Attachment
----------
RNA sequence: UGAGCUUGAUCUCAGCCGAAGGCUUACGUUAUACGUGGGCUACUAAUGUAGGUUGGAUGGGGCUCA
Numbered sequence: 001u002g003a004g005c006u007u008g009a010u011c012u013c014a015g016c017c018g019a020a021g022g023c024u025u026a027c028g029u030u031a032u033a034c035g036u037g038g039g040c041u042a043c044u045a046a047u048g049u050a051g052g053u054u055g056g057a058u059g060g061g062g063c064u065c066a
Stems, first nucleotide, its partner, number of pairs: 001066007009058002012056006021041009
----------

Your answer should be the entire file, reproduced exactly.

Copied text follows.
RNA sequence: UGAGCUUGAUCUCAGCCGAAGGCUUACGUUAUACGUGGGCUACUAAUGUAGGUUGGAUGGGGCUCA
Numbered sequence: 001u002g003a004g005c006u007u008g009a010u011c012u013c014a015g016c017c018g019a020a021g022g023c024u025u026a027c028g029u030u031a032u033a034c035g036u037g038g039g040c041u042a043c044u045a046a047u048g049u050a051g052g053u054u055g056g057a058u059g060g061g062g063c064u065c066a
Stems, first nucleotide, its partner, number of pairs: 001066007009058002012056006021041009